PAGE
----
The Linear Way Panic Disorder Leads to Agoraphobia

The Linear Way Panic Disorder Leads to Agoraphobia

The Linear Way Panic Disorder Leads to Agoraphobia 2560 1706 Long Island Counseling Services

Phobias are intense fears of a very specific “stimuli.” For example, a person might intensely fear snakes, public speaking, or flying on a plane. Encountering these leads to severe anxiety and distress that can be debilitating, so people will go out of their way to avoid those objects, animals, or experiences.

Agoraphobia is a type of phobia where a person fears being in unfamiliar and/or public places. People with agoraphobia may either not be able to leave their home, or not be able to go to places outside of their comfort zone (typically home, work, maybe the grocery store). Agoraphobia can be a life altering phobia.

Agoraphobia is also different from other phobias. While it can develop from some type of trauma, or for unexplained reasons, most of the time agoraphobia is a direct consequences of panic attacks and panic disorder.  

What Are Panic Attacks?

You can read more about panic disorder on our service page, and we encourage you to also read a post that we authored on this site about how panic attacks can be traumatic. Those will provide a bit more information on the topic of panic attacks and panic disorders.

But the simplest way to understand panic attacks is that they are periods of very intense physical symptoms (rapid heartbeat, chest pains, sweating, feeling like fainting, trouble breathing) related to anxiety that also cause psychological symptoms like “feelings of doom” and fear of death.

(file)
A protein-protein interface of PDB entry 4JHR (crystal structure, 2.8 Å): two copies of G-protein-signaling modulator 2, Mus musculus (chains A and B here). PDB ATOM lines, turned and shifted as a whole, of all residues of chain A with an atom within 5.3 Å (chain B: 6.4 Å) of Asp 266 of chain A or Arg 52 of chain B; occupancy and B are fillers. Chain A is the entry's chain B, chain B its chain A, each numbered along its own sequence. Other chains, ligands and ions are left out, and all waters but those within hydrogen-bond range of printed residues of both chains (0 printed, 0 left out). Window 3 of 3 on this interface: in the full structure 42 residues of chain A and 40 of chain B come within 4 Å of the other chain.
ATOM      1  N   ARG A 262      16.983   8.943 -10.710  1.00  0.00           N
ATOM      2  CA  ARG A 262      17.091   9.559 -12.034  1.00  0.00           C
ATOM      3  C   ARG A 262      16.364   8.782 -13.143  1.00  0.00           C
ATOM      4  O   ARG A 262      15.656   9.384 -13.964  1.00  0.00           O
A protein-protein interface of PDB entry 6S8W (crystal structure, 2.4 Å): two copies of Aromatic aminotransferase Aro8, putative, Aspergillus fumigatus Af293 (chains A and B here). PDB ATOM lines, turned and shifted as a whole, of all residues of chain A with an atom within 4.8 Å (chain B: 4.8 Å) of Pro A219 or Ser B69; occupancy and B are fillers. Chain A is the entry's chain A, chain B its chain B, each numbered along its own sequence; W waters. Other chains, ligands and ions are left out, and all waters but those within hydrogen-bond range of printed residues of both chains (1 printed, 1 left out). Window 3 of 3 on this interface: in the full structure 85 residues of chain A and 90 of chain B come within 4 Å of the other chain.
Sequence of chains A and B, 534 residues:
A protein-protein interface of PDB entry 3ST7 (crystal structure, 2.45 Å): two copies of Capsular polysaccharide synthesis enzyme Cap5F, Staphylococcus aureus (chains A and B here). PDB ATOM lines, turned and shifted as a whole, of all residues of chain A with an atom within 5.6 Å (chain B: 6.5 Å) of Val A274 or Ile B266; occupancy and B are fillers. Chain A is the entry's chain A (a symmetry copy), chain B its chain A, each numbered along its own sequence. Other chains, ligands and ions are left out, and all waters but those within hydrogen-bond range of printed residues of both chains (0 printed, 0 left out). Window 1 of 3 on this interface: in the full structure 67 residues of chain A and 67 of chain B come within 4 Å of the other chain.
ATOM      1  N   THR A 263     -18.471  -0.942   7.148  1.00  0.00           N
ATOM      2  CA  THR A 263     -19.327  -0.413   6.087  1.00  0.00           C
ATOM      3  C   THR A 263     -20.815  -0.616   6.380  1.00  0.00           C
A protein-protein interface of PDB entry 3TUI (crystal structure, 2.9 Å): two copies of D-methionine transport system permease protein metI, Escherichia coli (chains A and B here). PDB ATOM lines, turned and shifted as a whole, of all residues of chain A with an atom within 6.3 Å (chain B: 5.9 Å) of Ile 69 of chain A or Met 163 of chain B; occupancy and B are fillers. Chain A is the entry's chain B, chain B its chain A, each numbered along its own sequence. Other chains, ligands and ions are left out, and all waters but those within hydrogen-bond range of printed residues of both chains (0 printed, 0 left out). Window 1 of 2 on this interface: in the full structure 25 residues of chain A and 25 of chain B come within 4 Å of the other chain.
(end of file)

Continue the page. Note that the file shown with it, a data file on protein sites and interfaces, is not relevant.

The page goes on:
A person that experiences a panic attack may genuinely feel like they are about to die, and experience symptoms that theoretically mimic the sensation of dying (for example, difficulty breathing). They can be debilitating, and are extremely stressful to live with.

How Can Panic Attacks Cause Agoraphobia?

One thing to understand about panic attacks is that the fear of a panic attack is known to trigger these attacks. People with panic disorder also suffer from a symptom called “self-monitoring,” where they are constantly scanning their body for warning signs that a panic attack is about to occur. They also struggle with a symptom known as hypersensitivity, which means that bodily sensations that most people normally don’t notice will not only be noticeable, but also more intense.

Now, imagine a person with panic attacks going to a public place, like a restaurant, and experiencing an attack. The next time they are in that restaurant, they are likely to worry that they will develop panic attacks again. That worry starts to trigger feelings of anxiety. Because the person self-monitors, they notice the symptoms of anxiety right away, causing more anxiety, and triggering a panic attack.

As a result, they’ll start to avoid that restaurant, because they do not want to experience a panic attack again. Then, when they experience on at another restaurant, they may start to associate them with restaurants and avoid all of them. Then, they may experience a panic attack at a retail outlet, and start to avoid retail outlets.

Eventually, through process of elimination, most places will feel “unsafe” to go to. The person with panic disorder will feel intense anxiety any time they leave the house. The very *association* with leaving the house or unfamiliar areas will cause fear. No longer is it just about panic attacks. Places that were otherwise safe will now cause anxiety and distress at the thought of going to them. People with agoraphobia will stop going out to most places, and will often fear the very idea of being out and about.

This is how panic attacks have a direct link to the development of agoraphobia, and while it is possible to develop agoraphobia in other ways (for example, after trauma), a majority of cases of agoraphobia are caused by and linked to panic attacks.